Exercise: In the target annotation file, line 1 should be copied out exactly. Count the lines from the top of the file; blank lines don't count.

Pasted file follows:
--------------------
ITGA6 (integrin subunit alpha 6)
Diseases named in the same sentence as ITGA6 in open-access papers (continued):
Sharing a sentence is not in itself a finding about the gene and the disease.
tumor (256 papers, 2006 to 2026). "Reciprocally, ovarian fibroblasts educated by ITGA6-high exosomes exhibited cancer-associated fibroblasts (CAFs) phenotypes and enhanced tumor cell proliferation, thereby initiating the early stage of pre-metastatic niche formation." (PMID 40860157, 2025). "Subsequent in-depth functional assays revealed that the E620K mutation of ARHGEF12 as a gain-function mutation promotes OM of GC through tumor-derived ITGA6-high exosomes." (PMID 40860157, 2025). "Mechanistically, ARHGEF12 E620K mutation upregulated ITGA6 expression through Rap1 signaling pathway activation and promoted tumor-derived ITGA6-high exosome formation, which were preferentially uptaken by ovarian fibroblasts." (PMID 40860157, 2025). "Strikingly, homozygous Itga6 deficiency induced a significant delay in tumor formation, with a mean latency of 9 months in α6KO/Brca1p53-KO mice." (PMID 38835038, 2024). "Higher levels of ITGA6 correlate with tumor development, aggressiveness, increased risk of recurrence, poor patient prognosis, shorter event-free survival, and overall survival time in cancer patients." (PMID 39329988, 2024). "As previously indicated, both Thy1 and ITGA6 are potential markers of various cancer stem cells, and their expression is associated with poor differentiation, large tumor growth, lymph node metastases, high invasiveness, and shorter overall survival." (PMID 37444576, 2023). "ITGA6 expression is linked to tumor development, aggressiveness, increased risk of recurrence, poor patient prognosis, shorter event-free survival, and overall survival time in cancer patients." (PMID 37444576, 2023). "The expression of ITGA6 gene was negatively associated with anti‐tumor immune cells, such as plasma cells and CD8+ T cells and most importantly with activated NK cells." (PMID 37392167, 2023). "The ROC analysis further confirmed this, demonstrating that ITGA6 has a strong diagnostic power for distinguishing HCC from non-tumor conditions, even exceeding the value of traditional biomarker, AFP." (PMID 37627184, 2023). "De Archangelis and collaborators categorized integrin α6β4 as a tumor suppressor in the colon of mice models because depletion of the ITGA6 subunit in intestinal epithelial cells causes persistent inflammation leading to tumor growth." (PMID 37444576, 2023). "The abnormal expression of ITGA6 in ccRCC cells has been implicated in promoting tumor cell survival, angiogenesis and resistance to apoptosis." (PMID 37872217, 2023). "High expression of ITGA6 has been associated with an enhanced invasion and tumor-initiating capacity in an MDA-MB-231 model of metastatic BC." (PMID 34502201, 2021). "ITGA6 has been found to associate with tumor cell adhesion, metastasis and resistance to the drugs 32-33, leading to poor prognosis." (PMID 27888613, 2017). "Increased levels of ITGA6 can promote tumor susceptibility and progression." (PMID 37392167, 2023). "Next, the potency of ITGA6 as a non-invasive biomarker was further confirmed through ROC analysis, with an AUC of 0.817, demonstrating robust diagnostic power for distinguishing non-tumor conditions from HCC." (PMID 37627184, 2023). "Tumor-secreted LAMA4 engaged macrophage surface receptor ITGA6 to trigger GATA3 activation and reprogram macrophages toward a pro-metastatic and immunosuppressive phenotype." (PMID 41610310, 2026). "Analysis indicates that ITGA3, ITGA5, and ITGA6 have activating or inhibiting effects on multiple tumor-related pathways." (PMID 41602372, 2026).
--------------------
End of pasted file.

ITGA6 (integrin subunit alpha 6)